Cdl. Müller: Communion Still Closed to Protestants

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by Stephen Wynne  •  ChurchMilitant.com  •  March 1, 2018   

Warns German plan to admit non-Catholic spouses transgresses canon law

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ROME (ChurchMilitant.com) - The Vatican's former doctrine chief is denouncing the German bishops' latest novelty — a plan to open Holy Communion to Protestant spouses.

In an interview with Die Tagespost Wednesday, Cdl. Gerhard Müller condemned the action, warning it springs from a faulty interpretation of canon law.

The initiative was announced February 22, when Cdl. Reinhard Marx, head of the German Bishops' Conference, revealed that soon a pastoral document will be issued to allow Protestant spouses to receive the Eucharist. He characterized the move as a solution to a pastoral need; if couples aren't able to receive Communion together and face a "serious spiritual emergency," Marx asserted, this could undermine their marriage, erode their faith and hurt their children.


Germany's bishops argue their liberalization is justified by canon law, pointing to Canon 844, which allows non-Catholics to receive Communion under specific "grave circumstances."

But Cdl. Müller denies this assertion, pointing out the "grave circumstances" spoken of in Canon 844 refers to situations like danger of death. A mixed marriage, he said, falls short of this standard.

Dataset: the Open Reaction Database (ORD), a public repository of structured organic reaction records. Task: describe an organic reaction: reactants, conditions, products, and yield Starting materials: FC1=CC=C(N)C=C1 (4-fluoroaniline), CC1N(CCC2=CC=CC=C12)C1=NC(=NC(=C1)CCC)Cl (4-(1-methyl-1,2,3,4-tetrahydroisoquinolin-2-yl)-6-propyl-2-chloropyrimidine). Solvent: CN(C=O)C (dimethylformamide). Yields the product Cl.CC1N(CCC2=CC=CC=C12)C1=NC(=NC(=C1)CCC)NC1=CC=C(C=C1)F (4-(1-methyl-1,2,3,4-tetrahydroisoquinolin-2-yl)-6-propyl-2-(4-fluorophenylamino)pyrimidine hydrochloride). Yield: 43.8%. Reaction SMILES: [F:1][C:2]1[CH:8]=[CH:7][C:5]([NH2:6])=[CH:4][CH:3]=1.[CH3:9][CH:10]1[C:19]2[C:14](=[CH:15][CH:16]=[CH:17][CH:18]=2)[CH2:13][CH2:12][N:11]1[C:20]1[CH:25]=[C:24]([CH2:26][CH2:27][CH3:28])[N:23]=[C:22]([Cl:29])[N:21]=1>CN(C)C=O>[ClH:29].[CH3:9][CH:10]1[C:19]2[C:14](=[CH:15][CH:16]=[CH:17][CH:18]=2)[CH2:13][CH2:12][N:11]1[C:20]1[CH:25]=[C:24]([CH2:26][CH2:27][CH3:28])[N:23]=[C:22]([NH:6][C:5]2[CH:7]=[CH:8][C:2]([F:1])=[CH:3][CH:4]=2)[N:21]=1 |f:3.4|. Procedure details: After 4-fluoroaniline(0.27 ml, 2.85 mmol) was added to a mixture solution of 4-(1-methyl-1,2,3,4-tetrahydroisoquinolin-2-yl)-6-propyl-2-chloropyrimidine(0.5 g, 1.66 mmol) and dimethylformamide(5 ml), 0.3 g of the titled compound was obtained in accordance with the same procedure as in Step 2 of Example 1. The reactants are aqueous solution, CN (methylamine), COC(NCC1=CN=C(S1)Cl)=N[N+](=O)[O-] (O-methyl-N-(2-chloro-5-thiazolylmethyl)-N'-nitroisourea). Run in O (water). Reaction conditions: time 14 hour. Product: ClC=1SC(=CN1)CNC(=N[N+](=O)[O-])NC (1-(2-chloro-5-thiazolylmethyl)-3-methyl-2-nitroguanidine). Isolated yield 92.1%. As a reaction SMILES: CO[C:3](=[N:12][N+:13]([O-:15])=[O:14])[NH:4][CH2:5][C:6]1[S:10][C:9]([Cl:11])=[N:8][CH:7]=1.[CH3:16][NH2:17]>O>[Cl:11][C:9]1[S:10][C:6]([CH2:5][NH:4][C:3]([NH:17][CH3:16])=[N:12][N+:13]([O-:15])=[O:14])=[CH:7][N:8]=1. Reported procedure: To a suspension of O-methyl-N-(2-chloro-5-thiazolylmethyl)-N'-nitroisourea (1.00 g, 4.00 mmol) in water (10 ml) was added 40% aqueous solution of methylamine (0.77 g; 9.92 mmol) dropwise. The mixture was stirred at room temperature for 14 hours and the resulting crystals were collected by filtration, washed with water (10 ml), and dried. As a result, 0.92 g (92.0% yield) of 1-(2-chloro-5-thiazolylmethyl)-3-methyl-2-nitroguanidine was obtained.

"This is not about the satisfaction of mental needs or the consideration of social constraints," the cardinal noted, adding:

If an evangelical Christian in an emergency involving his eternal salvation — in mortal danger — cannot reach his minister, and as an individual person, he can at that moment witness the Catholic faith in the Eucharist and the sacramental nature of the Catholic Church he may, for the sake of his salvation, receive the sacraments: first penance, then Communion. But marriage to a Catholic partner, kinship, or good acquaintance with non-Catholic Christians does not meet the requirements for this emergency, where eternal salvation is at stake.

The German guidelines transgress canon law, which establishes very definite limits on who can receive Communion and when, Müller observed. Danger of death or comparable "grave necessity" is clearly a singular occasion.

They have no authority to decide matters of faith in such a way that in practical consequence something comes out that is incompatible with belief.

The plan of the German bishops goes well beyond this, providing for some kind of stable arrangement — allowing Communion week after week — which violates the provisions of the Church.

If a Protestant spouse professes Catholic belief in the Eucharist — a component of the German plan — then he or she must become Catholic to lawfully receive it.

Germany's Protestants are praising the move. The Evangelical Church in Germany, for example, described it as "an important step on the path of ecumenism."

But suggestions of "ecumenical progress" are false, countered Müller. True ecumenical progress, he said, "would only be achieved if we approached the great goal of Christian unity in the One, Holy, Catholic and Apostolic Church of God."

He also hinted the bishops were in danger of straying beyond their appointed boundaries, pointing out episcopal conferences can "exceed their competencies."

"They have no authority to decide matters of faith in such a way that in practical consequence something comes out that is incompatible with belief," Müller warned.

Marx, meanwhile, insists Germany's bishops "don't want to change any doctrine." Observers note the claim comes three weeks after he suggested that in future, gay relationships could be blessed by the Church.

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